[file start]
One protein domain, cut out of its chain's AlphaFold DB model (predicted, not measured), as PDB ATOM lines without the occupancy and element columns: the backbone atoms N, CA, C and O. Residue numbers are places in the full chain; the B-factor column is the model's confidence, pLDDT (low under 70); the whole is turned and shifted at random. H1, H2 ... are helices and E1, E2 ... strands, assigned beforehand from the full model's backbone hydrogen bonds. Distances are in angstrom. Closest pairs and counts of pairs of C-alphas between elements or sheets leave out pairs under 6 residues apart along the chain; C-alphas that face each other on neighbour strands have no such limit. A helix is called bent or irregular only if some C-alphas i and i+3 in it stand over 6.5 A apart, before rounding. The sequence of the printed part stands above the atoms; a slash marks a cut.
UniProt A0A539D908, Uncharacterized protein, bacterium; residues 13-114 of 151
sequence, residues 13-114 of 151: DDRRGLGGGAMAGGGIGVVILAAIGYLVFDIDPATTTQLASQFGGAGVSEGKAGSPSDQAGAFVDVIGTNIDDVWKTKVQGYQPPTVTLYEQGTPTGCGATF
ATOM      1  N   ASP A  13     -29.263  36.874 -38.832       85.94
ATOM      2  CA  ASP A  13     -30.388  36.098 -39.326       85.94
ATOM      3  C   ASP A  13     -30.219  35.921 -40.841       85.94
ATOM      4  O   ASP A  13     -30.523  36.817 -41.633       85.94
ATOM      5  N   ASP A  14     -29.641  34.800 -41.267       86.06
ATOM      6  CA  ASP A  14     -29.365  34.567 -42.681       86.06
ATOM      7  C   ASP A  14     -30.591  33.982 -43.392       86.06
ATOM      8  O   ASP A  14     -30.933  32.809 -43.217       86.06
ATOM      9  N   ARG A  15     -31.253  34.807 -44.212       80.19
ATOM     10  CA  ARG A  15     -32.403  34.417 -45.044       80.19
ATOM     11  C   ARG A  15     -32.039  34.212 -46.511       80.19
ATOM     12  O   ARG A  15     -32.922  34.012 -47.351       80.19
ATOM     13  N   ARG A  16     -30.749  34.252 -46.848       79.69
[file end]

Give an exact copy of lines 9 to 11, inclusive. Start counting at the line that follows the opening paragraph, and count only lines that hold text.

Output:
ATOM      7  C   ASP A  14     -30.591  33.982 -43.392       86.06
ATOM      8  O   ASP A  14     -30.933  32.809 -43.217       86.06
ATOM      9  N   ARG A  15     -31.253  34.807 -44.212       80.19